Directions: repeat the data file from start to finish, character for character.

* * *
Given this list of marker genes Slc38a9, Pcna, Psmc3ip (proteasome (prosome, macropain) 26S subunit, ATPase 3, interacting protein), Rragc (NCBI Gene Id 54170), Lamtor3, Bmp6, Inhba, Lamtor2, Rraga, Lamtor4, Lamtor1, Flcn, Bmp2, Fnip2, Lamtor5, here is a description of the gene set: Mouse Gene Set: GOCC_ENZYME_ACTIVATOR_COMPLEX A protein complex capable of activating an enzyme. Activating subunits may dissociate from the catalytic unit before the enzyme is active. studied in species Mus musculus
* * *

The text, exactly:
Given this list of marker genes Slc38a9, Pcna, Psmc3ip (proteasome (prosome, macropain) 26S subunit, ATPase 3, interacting protein), Rragc (NCBI Gene Id 54170), Lamtor3, Bmp6, Inhba, Lamtor2, Rraga, Lamtor4, Lamtor1, Flcn, Bmp2, Fnip2, Lamtor5, here is a description of the gene set: Mouse Gene Set: GOCC_ENZYME_ACTIVATOR_COMPLEX A protein complex capable of activating an enzyme. Activating subunits may dissociate from the catalytic unit before the enzyme is active. studied in species Mus musculus